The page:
Everyone knows the value of cover crops or green manure: they add valuable organic matter to the soil, they prevent erosion, smother weeds, and help maintain soil moisture levels. The ability of pea or other legume crops to fix nitrogen makes them especially valuable as a soil addition. Most cover crops are planted in fall, given time to overwinter, and then turned back into the soil in spring. But is it possible to plant a cover crop in early spring and still reap benefits?
The answer depends on where you live. High altitude locations or those in zones three, four and higher are at a disadvantage. There’s usually only a short window between the last frost (or snow!), something that can happen as late as June, and the heat of the growing season. But zones five and above, especially those at non-mountainous elevations without micro-climate extremes, allow for a spring cover crop when specific conditions are taken into account. (more…)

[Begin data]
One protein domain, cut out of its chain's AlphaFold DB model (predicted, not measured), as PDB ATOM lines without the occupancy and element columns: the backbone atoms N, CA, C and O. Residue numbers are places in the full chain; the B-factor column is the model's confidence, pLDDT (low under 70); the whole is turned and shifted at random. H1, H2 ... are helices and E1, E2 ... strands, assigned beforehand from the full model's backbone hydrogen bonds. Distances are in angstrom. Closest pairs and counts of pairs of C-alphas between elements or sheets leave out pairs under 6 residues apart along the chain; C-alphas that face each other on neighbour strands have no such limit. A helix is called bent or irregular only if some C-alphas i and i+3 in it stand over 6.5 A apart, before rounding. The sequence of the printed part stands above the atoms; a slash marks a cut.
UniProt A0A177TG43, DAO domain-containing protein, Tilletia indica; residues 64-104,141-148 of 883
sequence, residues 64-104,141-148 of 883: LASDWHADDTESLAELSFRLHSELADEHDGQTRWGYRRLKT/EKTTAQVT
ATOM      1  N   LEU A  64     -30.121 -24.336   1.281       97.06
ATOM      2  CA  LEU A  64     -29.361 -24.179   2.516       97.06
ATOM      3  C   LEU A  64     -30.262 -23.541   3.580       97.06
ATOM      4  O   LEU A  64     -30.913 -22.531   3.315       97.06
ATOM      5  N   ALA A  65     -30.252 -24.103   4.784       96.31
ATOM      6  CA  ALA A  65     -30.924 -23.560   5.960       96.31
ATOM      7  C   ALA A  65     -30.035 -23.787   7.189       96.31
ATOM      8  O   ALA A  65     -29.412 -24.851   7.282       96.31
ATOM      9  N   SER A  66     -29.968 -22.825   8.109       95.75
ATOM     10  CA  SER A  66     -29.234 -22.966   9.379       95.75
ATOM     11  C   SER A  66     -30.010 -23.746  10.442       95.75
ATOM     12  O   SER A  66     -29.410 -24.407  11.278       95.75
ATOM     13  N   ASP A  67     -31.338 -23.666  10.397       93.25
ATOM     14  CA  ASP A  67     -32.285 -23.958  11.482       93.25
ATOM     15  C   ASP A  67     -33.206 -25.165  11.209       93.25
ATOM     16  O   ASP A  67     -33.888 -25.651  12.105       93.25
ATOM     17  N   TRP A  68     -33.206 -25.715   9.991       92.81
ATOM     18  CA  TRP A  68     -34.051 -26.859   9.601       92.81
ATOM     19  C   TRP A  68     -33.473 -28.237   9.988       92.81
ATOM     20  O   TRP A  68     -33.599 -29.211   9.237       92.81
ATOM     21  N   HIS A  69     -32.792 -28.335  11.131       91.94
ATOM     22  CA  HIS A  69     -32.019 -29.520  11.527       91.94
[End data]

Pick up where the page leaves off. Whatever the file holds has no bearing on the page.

The more we learn about worms, the more we marvel at the necessary role they play in our gardens, our environment, and the planet at large. We all know that earthworms digest organic material in soil making it more readily available to crops. We know how they add nitrogen and valuable minerals to the soil, how they make soil more porous and allow for more valuable oxygen and other gases to be available for plants, how they help soil retain moisture, how their digestive tracts serve as incubators for beneficial microbes, and on and on. Now, a new study suggests that — when it comes to global warming — worms are more culprit than solution.
The study comes from Wageningen University in the Netherlands, the only university in that country (so they claim) that focuses on “healthy food and living environment.” A PhD candidate there looked at several earthworm studies and decided that worms “have an unwanted effect on GHG (greenhouse gases) emissions.” The frightening conclusion as stated by the author of the study? “Earthworms may help us to produce more food through improving soil fertility, but by doing so they also contribute to global warming by increasing GHG emissions from soils.” (more…)
GMOs, permaculture, the costs of drought, and kale — it’s not just for supermodels.